Understanding the Virginia Child Support Calculator

Courts are often asked to determine the appropriate amount of child support payable between divorcing parents. Virginia Code Section 20-108.2 sets forth the “guidelines” used to calculate child support. The amount of support calculated with the guidelines is presumed to be the correct amount of child support, so it is important to have a thorough understanding of how these guidelines work.

To properly apply the guidelines, you must determine:

  1. The number of children for whom support is being sought.
  2. The custody and visitation arrangements for each child. If a parent has physical custody of the child for less than 90 days per year, then child support will be computed using the “sole custody support” calculator. If a parent has physical custody of the child for more than 90 days per year, then child support will be computed using the “shared custody support” calculator. If each parent has physical custody of a child or children, then child support will be computed using the “split custody support” calculator.
  3. The parents’ combined gross The Virginia Code broadly defines gross income as “income from all sources,” including, but not limited to, “income from salaries, ages, commissions, royalties, bonuses, dividends, severance pay, pensions, interest, trust income, annuities, capital gains, social security benefits […], workers’ compensation benefits, unemployment insurance benefits, disability insurance benefits, veterans’ benefits, spousal support, rental income, gifts, prizes or awards.
  4. The cost of health and dental insurance for the children only. This is commonly determined by calculating the difference between family coverage and self-only coverage for the plan participant.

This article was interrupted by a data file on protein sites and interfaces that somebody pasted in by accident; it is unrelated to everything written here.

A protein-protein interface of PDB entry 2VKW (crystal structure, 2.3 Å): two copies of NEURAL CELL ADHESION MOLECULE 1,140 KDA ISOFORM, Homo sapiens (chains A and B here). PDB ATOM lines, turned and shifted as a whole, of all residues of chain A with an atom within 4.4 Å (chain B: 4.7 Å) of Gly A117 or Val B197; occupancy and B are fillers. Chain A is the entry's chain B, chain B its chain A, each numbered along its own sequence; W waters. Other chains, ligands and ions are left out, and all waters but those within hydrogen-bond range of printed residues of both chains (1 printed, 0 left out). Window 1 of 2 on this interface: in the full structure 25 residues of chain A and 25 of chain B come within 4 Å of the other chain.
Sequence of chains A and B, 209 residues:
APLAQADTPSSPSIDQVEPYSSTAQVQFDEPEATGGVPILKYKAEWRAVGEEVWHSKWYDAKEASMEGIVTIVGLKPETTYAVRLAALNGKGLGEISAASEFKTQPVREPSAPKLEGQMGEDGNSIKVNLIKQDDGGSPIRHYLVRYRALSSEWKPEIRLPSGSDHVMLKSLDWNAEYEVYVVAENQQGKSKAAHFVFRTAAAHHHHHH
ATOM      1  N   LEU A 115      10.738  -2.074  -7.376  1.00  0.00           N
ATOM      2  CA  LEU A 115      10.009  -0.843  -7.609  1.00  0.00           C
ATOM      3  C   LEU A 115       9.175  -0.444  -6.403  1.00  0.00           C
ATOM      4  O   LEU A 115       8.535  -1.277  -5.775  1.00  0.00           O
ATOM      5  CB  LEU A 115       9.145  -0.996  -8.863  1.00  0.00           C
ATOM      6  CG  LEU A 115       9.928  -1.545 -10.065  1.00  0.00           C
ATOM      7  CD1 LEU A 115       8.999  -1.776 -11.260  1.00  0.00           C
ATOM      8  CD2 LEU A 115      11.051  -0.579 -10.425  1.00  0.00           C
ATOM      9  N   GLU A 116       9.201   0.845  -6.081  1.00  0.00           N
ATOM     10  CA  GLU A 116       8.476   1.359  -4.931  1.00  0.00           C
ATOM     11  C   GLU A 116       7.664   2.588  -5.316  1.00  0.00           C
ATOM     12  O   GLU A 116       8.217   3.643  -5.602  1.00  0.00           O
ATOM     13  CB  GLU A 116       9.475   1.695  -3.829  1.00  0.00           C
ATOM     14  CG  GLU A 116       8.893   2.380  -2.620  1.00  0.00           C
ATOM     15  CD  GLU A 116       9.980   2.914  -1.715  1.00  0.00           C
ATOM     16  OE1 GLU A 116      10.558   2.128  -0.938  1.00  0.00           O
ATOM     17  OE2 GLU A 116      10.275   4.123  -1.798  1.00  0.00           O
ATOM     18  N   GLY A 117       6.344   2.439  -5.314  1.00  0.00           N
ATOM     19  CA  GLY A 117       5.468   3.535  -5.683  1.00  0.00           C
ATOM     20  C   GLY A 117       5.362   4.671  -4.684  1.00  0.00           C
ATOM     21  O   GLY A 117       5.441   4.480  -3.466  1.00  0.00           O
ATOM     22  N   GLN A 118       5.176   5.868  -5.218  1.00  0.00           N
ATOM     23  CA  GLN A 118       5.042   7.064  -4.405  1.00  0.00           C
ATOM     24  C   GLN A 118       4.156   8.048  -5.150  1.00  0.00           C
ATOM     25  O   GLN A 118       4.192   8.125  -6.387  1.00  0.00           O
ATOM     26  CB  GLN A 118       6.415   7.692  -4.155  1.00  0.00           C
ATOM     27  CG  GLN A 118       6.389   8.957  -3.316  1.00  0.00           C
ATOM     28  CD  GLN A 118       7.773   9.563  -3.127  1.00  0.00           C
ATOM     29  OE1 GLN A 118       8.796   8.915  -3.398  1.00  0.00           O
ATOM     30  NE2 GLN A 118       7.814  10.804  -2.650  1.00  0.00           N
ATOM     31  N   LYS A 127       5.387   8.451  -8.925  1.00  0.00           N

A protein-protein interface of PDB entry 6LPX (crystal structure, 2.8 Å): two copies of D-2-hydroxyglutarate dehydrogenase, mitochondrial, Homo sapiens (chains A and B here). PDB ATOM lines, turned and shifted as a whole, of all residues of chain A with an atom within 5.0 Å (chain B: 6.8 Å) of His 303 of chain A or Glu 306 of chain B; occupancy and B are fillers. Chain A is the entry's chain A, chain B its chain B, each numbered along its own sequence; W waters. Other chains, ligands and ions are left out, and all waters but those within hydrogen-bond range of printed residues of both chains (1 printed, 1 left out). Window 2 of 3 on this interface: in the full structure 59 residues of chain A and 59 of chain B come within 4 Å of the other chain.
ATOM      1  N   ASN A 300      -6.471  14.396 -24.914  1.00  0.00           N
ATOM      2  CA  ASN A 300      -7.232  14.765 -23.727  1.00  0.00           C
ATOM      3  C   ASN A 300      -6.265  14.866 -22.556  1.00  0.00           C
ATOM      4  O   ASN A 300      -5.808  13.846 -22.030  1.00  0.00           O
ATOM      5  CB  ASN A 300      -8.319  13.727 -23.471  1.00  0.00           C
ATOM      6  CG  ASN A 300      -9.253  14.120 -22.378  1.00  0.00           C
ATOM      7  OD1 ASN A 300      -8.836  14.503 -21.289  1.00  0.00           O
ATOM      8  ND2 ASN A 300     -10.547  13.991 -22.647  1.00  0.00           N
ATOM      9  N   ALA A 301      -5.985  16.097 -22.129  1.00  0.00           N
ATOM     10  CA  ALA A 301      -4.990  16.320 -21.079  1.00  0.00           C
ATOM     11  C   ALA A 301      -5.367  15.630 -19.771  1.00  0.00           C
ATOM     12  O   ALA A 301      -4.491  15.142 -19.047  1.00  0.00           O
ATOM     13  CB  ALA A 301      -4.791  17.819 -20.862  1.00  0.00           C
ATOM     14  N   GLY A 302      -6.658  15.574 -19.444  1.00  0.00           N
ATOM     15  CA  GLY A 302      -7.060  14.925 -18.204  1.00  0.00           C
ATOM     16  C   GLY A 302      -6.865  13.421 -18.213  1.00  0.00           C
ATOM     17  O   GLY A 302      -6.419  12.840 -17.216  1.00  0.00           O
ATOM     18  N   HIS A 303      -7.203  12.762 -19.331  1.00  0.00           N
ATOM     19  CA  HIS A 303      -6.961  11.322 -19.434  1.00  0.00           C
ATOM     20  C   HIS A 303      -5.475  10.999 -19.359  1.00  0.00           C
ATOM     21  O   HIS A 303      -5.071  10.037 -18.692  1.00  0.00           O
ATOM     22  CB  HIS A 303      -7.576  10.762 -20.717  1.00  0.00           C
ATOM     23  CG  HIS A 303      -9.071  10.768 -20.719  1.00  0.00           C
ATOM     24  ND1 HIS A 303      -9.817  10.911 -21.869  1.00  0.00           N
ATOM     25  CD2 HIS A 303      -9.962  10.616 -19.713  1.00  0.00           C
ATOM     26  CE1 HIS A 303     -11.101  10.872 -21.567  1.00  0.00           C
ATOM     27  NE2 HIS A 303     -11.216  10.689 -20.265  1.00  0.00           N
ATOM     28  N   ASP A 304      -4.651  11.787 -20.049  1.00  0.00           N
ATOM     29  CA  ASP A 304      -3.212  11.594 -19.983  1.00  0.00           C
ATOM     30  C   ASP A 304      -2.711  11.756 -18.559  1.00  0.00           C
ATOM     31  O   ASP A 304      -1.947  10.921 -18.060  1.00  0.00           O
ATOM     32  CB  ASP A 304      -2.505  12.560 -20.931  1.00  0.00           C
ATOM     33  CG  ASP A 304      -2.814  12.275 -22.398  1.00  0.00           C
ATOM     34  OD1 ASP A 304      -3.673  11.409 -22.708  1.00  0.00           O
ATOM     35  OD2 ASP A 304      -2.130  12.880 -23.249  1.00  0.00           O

5. The cost of work-related child care, however, these costs may not exceed the cost for “quality care from a licensed source.”

Once all the above are input, the calculator will determine each parent’s “guideline monthly support obligation.” If the parents’ monthly combined gross income is $599 or less, then $65 will be awarded as the minimum monthly child support payment. If the parents’ monthly combined gross income is $600 or more, then the individual monthly support obligation is determined by multiplying each respective parent’s percentage of the combined gross income calculation by the “guideline monthly support obligation.”

The amount generated by the child support guideline is presumed to be correct. However, the parties may agree to, or the court may order, a deviation from the guideline amount based on the unique circumstances of a situation. Sometimes it is appropriate to deviate from the child support guideline amount to account for travel or transportation costs related to custody exchanges, such as gas, tolls, or flights, or even for education costs, such as private school tuition, books, and other school supplies. Parents may also want to deviate from the child support guidelines to account for the cost of extracurricular activities or negotiate an agreement regarding college tuition. It may also be appropriate to deviate from the guidelines if a parent has unique circumstances. For example, child support may be reduced for a parent who has no housing cost.

An experienced family law attorney can consult with you about how your family’s unique circumstances may impact the amount of child support one receives.


Nicole Grejda  
About the Author

Ms. Grejda joined Curran Moher Weis in 2017 after practicing for several years at a family law firm in Vienna, Virginia. She focuses her practice on all family law matters, including divorce, child custody and visitation, spousal and child support, equitable distribution, and other post-divorce modification and enforcement issues. Ms. Grejda was selected as a 2017 Rising Star by Super Lawyer and was named to Virginia Business Elite in 2015.